PRINCETON, WV (WVNS) – More than 30 million Americans will see their food-stamp benefits slashed starting next month.
Congress voted to cut emergency food stamp allotments in 32 states, including West Virginia and Virginia. The emergency funds were distributed at the beginning of the pandemic.
However, Sergeant Melissa White with the Mercer County salvation army said the cuts could not come at a worse time, as high food prices are leaving more people hungry than ever before.
“We have had a stronger request for food than we have had in some years. We are seeing people for the first time who have never had to ask for help before in their life,” said White.
Food stamp recipients will lose an estimated 82 dollars worth of benefits per person. This means a family of four would see their monthly benefits cut by more than 300 dollars a month.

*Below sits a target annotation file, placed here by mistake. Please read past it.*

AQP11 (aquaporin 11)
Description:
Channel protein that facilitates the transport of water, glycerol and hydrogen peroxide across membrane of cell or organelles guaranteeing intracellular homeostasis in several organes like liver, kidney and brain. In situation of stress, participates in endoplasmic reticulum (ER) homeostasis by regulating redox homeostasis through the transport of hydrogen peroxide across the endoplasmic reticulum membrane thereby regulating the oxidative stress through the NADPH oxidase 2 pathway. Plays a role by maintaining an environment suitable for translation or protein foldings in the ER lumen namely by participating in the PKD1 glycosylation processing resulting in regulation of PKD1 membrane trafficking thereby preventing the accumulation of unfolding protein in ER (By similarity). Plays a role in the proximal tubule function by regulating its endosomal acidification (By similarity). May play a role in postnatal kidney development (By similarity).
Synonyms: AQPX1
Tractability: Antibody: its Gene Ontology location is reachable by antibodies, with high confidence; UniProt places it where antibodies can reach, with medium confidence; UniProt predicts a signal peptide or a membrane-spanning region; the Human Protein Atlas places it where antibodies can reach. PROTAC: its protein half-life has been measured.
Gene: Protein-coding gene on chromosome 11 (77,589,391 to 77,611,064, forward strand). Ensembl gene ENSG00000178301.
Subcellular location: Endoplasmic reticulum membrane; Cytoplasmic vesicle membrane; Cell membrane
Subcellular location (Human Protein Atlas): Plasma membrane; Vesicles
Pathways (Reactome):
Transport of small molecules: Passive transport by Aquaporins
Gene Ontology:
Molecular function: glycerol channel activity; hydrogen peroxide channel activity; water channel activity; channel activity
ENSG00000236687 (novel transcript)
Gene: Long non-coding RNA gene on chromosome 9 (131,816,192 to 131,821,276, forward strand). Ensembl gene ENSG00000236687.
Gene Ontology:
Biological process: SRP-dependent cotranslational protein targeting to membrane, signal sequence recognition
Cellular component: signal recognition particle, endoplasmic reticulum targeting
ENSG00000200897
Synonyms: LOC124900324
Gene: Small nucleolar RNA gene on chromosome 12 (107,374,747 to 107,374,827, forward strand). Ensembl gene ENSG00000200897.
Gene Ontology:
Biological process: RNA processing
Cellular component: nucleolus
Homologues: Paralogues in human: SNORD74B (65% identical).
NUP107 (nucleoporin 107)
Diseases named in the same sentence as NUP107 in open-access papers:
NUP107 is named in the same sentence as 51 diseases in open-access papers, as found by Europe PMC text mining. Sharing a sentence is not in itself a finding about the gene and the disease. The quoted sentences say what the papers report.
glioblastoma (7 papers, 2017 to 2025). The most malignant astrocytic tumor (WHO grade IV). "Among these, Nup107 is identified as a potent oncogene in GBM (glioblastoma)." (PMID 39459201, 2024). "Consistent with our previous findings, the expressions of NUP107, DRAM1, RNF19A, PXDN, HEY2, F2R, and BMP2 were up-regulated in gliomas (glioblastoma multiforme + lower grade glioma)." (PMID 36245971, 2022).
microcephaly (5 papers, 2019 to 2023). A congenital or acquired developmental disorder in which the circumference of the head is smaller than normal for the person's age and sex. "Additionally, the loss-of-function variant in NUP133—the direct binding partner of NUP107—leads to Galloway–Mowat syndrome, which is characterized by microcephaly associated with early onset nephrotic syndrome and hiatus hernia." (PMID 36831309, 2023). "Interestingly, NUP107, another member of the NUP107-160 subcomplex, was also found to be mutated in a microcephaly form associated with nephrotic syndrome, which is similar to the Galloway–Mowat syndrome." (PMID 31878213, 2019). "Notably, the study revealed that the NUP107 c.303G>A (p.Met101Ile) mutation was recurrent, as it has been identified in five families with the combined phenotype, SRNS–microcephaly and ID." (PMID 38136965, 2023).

That’s going to drive even more demand toward food pantries like the Salvation Army, but Sergeant White told 59News they can barely keep up as things are now.
“Our shelves are barer than they’ve been in a long time,” said White. “I attribute that to people not having the extra to give.”
Sergeant White said cutting funding for food stamps will not just create more food insecurity problems. It will also lead to other problems as more people are forced to choose how to spend their money.
“Food is not only a way of feeding someone right now, it’s also a homelessness prevention act,” White told 59News. “If they have to choose between food and rent, what are they going to do? And if they don’t even have the money for food then they’re not going to have money for rent as well because they have to have food to survive.”
The Salvation Army of Mercer County will be holding more food drives in the coming months to try to prepare for another sharp increase in food demand.